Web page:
Yours & Mine is the full-length debut by Dutch deep-house producer Steffi. Already successful as a DJ and label owner — she has a residency at Berlin’s Panorama Bar and runs the Klakson and Dolly labels — she just started releasing her own productions in 2009. Two years is a quick turnaround for someone so busy, but Yours & Mine is solid. Please ignore assumptions that come from the deep-house tag: Yours & Mine isn’t pro-forma oonce oonce. Certainly, it’s sophisticated and laid-back; improbably, it has hooks. In fact, it manages to be more memorable than some of last year’s marquee releases from established producers. (I’m thinking specifically of Efdemin’s Chicago.) Yours & Mine might come off as slick to some, with its carefully constructed grooves topped with frosting-like synth patterns and a couple of on-point vocal contributions from fellow Berliner and DJ Virginia, but working with a limited palette and polishing each sound to a hard gleam is a good fit. The only problem with the album — if you’d like to call “not existing on the Internet” a problem — is that there isn’t much noise to be made about it. Yours & Mine is a reliable pleasure, and reliable pleasures don’t have much talk value.
The clear standout is “Yours,” a sex jam featuring Virginia’s plastic, measured singing. Like Hercules and Love Affair’s “You Belong,” “Yours” hangs a ludicrous amount of innuendo on generic sex talk — Steffi lingers on the refrain “Do me now and I’ll be yours, baby” — thanks to production that’s lush and manicured. I think the technical term is “banger,” but no matter how insane the shakers get, Steffi maintains chilled-out remove from dance euphoria. Naturally, “Yours” is a different beast than the poppier “You Belong,” but the differences between the Steffi and H&LA tracks offer a neat description of the listening experience Yours & Mine offers. Steffi’s workmanlike deep house doesn’t make room for the kind of pop dynamics that propelled H&LA’s crossover success, offering instead a gentle interplay between hypnotic house beats and sparing techno lines. It’s a sound not too far removed from Donnacha Costello’s. Like him, Steffi makes functional music that tells a story within genre boundaries; it seems homogeneous, but the music itself holds your attention. Having such clear intentions can be a liability, but with Yours & Mine, it’s part of the fun.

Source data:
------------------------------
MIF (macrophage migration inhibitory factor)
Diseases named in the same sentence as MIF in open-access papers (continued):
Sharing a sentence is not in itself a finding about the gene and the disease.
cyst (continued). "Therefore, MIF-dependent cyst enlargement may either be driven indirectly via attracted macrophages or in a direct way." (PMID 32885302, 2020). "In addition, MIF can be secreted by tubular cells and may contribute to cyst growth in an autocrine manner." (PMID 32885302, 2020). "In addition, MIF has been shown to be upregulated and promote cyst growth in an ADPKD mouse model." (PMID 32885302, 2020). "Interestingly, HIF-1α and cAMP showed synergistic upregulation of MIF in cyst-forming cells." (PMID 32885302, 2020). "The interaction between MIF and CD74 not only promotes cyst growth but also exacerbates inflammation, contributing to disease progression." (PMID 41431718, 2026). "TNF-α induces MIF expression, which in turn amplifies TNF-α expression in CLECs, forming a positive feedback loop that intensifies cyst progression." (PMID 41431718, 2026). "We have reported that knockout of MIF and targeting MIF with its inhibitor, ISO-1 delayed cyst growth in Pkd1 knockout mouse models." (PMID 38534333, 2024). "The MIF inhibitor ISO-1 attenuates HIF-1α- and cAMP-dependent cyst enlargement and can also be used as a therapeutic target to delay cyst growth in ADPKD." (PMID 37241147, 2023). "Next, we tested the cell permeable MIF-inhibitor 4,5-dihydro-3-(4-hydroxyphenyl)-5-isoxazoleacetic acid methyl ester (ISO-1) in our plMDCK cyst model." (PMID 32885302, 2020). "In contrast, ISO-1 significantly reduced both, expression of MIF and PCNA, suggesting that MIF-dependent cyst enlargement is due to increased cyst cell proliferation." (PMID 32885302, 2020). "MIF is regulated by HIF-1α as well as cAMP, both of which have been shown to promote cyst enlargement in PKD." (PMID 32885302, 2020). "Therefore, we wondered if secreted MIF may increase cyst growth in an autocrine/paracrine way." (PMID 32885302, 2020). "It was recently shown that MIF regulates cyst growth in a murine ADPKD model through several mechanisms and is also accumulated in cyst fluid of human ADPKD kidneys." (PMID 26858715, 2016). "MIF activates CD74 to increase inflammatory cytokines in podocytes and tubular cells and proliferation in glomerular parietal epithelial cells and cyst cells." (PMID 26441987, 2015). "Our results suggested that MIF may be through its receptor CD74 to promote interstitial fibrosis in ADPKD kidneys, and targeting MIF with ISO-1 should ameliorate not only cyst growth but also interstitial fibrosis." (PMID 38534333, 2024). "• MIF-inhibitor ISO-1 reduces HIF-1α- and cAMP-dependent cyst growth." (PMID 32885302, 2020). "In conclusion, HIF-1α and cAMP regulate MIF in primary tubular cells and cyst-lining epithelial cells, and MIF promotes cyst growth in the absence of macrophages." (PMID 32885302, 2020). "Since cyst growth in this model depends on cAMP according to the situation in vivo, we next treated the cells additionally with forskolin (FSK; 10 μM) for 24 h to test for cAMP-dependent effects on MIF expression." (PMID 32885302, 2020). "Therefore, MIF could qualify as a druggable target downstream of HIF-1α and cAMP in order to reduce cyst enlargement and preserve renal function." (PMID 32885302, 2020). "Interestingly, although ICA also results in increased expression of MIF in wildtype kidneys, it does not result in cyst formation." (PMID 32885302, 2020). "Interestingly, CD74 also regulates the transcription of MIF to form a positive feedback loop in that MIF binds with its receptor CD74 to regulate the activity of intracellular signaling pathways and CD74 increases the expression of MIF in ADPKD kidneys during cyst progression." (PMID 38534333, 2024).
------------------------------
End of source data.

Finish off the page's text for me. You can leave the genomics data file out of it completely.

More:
Without any real hype surrounding its release, the online response has already been surprisingly divisive: As of this writing, comments posted to Resident Advisor’s review of the album rate it either 1/5 or 5/5, but nothing in between. I’m guessing has nothing to do with perceived quality — detractors probably make the argument that it’s too polished, an empty exercise that’s contemporary but never new — and everything to do with genre-bound expectations (and the fact that people who post comments online can be dicks). Steffi isn’t a critic, the kind of artist who theorizes about her music or invents new genres to contain it. Yours & Mine is crisp, clear, and formally perfect. It has exactly zero crossover appeal for the Altered Zones set.
Genre is a red herring here: it’s up to the listener to figure out what Steffi’s up to without much “new” to hold on to. Careful listening busts this out of the genre ghetto: all of the tracks here are firmly on the 4x4 grid but go through so many lush mutations that at points I thought of Blondes’ sprawling sound. For a producer moving in the singles-oriented world of dance music, Steffi has a good grasp of how to make immersive album.